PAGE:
JPMorgan’s head quant warns of ‘marcro-momentum bubble’ – FINANCIAL
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JPMorgan’s head quant warns of ‘marcro-momentum bubble’

A JPMorgan derivatives strategist has an explanation for what's happening in the current market.

Marko Kolanovic, the derivatives strategist at JPMorgan Chase & Co., made all of the right calls when markets went haywire last August. Now he’s back with an explanation for what’s happening in the present market and it’s a doozy.

In short, Kolanovic is predicting what he calls the “macro-momentum bubble,” that has seen money pour into the U.S. dollar and developed market stocks and out of higher-risk emerging markets and commodities, is about to stage an impressive reversal.

“Every asset trend begins with fundamental developments,” he said inside a note to clients. “As the U..S was the first to get free from the worldwide financial crises of 2008-2011 (with Europe and Asia lagging), U.S. assets like the S&P 500 and USD started outperforming international assets. Divergence between Central Bank policies triggered the USD rally, cross-regional capital flows, and set pressure on EM economies, Commodity prices and Commodity related Developed Market Equity sectors.”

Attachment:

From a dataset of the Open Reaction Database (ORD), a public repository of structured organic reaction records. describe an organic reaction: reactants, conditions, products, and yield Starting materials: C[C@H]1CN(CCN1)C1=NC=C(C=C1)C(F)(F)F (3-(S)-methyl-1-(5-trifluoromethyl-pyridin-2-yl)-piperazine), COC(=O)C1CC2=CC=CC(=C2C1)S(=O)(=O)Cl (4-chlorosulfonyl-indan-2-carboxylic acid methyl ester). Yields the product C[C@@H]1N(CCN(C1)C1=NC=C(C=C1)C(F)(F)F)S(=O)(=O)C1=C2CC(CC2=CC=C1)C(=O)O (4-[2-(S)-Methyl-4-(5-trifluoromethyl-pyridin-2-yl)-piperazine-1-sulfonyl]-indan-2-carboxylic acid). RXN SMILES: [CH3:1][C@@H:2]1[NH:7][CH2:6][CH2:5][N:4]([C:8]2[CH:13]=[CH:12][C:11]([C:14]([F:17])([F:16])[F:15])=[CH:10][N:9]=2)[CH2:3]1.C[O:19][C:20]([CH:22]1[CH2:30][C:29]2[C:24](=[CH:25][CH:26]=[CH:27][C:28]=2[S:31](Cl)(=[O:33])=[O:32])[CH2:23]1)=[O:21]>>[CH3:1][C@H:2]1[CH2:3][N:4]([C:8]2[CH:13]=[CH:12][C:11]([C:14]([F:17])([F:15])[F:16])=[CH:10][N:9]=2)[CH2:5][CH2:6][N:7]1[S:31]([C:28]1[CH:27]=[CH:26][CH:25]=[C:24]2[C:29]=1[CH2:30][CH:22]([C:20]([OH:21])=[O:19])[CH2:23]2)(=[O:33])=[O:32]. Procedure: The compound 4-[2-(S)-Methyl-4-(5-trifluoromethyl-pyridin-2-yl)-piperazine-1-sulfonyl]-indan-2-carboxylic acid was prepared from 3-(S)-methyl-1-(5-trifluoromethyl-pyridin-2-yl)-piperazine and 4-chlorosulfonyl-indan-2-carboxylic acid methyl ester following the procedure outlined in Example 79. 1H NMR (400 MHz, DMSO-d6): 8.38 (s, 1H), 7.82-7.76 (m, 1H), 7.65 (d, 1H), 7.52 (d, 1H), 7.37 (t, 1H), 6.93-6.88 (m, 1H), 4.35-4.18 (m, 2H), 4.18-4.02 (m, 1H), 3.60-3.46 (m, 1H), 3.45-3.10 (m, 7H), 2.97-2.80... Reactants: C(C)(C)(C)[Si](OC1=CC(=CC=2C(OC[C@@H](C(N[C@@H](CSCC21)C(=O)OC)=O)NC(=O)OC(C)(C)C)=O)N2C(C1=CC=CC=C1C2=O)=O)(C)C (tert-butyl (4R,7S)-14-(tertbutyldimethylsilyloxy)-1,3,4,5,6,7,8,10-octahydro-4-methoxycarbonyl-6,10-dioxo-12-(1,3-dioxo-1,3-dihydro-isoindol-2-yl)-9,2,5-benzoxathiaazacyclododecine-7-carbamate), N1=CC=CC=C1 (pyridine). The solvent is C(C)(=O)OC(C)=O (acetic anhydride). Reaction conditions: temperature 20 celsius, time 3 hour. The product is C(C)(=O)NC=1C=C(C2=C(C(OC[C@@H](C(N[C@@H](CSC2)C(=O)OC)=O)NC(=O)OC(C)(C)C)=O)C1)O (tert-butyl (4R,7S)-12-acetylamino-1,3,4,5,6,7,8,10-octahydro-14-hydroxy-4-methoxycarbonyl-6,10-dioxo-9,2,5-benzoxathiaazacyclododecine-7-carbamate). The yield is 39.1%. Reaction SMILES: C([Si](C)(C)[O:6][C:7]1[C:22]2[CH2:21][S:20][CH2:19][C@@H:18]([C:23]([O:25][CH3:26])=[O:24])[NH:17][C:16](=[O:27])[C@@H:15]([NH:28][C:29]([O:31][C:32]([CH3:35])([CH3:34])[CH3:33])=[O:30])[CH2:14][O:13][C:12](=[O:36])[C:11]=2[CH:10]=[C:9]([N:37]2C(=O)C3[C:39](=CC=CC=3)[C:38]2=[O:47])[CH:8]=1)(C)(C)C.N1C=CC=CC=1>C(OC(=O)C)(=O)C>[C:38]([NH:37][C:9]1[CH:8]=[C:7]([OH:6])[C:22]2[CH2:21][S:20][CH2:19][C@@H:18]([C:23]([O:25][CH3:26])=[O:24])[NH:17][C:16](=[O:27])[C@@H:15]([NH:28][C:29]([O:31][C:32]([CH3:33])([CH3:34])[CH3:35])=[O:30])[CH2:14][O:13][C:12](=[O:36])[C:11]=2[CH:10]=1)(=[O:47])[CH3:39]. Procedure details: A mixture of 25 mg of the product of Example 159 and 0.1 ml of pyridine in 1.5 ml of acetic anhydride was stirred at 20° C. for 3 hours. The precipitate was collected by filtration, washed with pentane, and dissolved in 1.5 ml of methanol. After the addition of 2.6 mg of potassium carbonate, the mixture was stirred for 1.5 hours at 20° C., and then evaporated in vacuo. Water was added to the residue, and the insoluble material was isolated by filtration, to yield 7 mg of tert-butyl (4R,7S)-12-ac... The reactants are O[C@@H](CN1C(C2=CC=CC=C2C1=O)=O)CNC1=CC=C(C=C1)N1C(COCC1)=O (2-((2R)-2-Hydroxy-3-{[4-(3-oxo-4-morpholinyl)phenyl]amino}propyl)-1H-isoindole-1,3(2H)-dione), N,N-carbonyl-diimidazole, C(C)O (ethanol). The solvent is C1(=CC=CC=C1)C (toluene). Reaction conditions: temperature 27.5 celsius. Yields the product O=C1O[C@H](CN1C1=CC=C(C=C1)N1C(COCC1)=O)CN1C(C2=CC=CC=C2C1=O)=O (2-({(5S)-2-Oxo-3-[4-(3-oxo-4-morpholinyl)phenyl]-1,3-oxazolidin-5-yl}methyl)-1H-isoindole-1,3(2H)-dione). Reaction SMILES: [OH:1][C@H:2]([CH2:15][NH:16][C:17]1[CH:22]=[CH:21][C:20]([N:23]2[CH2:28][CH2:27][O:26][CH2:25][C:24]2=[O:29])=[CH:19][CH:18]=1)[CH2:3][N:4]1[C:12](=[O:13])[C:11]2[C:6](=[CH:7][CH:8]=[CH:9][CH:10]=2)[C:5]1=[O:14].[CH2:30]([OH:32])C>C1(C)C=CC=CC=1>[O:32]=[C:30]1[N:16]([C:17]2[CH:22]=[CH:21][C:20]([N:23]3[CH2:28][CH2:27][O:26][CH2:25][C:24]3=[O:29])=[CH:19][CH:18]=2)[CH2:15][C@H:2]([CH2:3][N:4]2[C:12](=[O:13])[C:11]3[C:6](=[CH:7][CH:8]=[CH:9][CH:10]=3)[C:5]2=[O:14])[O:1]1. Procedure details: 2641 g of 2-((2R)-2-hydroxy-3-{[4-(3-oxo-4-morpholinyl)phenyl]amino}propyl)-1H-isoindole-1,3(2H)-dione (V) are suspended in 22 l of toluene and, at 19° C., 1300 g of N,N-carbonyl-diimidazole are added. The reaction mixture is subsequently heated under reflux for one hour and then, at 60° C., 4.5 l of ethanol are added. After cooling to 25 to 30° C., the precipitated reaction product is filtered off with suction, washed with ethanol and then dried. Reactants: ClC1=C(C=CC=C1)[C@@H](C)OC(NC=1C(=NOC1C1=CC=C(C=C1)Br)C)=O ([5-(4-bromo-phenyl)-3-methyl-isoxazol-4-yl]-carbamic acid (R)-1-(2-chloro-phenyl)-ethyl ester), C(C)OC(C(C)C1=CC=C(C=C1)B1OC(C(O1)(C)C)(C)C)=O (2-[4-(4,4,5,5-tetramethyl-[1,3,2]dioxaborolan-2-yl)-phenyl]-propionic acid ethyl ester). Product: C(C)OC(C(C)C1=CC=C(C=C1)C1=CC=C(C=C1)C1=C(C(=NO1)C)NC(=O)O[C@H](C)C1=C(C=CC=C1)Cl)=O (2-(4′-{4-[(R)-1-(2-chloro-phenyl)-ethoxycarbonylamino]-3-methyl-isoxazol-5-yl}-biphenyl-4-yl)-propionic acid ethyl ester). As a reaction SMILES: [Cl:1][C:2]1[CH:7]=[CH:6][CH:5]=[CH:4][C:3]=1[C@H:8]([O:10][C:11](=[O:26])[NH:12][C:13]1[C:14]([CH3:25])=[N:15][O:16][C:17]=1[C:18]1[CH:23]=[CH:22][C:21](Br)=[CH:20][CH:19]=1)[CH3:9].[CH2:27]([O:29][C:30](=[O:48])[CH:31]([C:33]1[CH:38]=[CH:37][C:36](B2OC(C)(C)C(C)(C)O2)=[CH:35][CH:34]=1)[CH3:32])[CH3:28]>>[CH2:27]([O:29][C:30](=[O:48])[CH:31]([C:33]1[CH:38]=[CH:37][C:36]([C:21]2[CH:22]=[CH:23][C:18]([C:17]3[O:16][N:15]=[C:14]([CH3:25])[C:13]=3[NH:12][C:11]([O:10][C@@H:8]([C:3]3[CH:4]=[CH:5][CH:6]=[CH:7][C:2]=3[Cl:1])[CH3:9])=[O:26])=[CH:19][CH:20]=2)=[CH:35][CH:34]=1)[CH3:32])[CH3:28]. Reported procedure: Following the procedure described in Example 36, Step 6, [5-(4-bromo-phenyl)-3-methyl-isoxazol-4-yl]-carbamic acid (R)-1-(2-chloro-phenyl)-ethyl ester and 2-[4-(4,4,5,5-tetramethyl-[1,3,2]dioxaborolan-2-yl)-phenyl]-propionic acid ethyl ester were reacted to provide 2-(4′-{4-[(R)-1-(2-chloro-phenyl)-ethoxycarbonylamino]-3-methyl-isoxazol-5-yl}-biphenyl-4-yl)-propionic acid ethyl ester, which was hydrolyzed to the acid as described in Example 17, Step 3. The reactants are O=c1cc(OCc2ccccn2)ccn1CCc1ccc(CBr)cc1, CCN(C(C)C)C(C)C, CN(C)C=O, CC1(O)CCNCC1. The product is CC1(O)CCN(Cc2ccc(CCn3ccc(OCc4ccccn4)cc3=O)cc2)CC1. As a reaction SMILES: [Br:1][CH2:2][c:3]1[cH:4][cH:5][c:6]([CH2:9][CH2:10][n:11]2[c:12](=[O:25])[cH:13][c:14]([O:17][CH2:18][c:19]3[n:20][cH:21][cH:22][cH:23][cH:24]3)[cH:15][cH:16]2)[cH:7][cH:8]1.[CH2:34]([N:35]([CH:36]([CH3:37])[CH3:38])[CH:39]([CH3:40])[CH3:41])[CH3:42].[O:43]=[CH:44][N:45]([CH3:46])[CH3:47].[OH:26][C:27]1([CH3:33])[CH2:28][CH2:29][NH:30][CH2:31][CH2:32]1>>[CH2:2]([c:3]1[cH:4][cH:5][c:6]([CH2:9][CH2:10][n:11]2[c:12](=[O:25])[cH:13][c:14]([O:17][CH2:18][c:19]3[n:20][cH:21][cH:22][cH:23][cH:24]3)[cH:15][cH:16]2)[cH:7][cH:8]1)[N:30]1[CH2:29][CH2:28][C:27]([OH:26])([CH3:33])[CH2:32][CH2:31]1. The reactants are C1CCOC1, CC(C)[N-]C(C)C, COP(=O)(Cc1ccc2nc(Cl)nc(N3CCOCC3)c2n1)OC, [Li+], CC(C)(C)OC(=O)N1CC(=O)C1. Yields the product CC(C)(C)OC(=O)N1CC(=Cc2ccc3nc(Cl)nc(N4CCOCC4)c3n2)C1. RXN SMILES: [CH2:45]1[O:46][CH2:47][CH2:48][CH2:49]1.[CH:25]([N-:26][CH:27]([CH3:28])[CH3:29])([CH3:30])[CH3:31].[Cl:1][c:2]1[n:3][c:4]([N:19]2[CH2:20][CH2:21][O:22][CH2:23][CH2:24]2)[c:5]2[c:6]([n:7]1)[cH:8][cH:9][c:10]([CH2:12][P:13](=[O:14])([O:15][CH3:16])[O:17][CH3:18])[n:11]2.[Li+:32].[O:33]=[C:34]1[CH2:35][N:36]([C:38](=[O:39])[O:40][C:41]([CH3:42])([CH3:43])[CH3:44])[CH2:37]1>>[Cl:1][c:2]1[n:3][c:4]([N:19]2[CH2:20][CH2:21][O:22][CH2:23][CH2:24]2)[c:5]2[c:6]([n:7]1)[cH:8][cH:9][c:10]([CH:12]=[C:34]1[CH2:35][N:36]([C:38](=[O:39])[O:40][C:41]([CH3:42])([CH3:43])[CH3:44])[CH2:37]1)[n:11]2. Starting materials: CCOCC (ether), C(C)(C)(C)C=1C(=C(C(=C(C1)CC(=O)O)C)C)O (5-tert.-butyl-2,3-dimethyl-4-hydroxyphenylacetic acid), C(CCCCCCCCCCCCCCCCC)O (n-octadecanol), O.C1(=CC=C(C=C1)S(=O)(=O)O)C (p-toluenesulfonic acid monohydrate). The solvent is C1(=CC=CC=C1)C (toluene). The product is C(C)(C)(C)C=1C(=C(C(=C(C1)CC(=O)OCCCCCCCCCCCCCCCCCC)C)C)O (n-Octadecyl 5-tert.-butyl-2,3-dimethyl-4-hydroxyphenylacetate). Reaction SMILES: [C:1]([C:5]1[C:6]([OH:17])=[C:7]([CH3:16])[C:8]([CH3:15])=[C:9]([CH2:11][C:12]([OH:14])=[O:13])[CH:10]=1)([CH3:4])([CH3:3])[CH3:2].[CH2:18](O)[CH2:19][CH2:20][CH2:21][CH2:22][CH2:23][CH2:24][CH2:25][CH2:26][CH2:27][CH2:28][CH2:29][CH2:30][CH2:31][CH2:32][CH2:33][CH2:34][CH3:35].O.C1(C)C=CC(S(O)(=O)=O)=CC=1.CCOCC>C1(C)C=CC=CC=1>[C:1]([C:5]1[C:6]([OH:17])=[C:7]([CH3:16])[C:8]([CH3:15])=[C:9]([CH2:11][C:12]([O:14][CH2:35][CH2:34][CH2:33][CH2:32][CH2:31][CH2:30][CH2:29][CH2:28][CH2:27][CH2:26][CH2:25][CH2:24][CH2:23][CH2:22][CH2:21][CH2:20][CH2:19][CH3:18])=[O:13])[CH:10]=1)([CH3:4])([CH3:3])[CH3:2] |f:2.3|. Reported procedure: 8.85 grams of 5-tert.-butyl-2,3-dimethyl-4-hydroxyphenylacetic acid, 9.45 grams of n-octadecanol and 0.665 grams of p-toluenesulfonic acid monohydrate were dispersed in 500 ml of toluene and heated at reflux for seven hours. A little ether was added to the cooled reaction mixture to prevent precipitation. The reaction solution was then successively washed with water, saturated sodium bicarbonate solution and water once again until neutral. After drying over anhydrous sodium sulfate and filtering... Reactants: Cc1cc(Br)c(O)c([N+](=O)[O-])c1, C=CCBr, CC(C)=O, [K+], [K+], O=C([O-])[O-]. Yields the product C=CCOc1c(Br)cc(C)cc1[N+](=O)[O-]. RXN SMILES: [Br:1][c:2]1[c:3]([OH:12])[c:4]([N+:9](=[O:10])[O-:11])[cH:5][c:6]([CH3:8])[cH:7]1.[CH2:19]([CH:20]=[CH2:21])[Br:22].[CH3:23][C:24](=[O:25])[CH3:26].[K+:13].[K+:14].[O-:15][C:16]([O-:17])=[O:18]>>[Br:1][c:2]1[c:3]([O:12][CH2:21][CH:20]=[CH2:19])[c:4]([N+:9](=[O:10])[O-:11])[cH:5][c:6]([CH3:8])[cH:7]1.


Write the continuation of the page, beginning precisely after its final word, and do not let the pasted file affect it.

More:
Kolanovic notes that the flows from the latter assets created what he calls an “unprecedented divergence” and 6 years of rallies for investors who followed the flow.

“Actually, although some assets are near their peaks of historical price and valuation levels, other medication is near their lows,” he said. “Because the last bear market Many years ago, the S&P 500 expires ~200% and still near all-time high levels. The U.S. Dollar Index (DXY) can also be at its highest point in Fifteen years (because the tech bubble). On the other hand, a large number of risky assets have been in the opposite situation: Emerging Market equities, EM Currencies, Commodities are presently trading below levels during great recession of 2008/2009.”

But all investment trends come to an end. Kolanovic’s current call has more weight than the usual normal strategist’s because he got numerous wild moves this past year correct.

So what’s his final verdict?

“We believe S&P 500 momentum turning negative this season (following a 6-year rally) may be the initial step from the mean reversion we be prepared to play out later this season,” he explained. “Mean reversion would result in the outperformance of Emerging Market stocks, Commodities, Gold, and the Energy Sector, and relative underperformance of Momentum assets for example USD, S&P 500 Low Volatility and Momentum portfolios, and likely the S&P 500 itself.”


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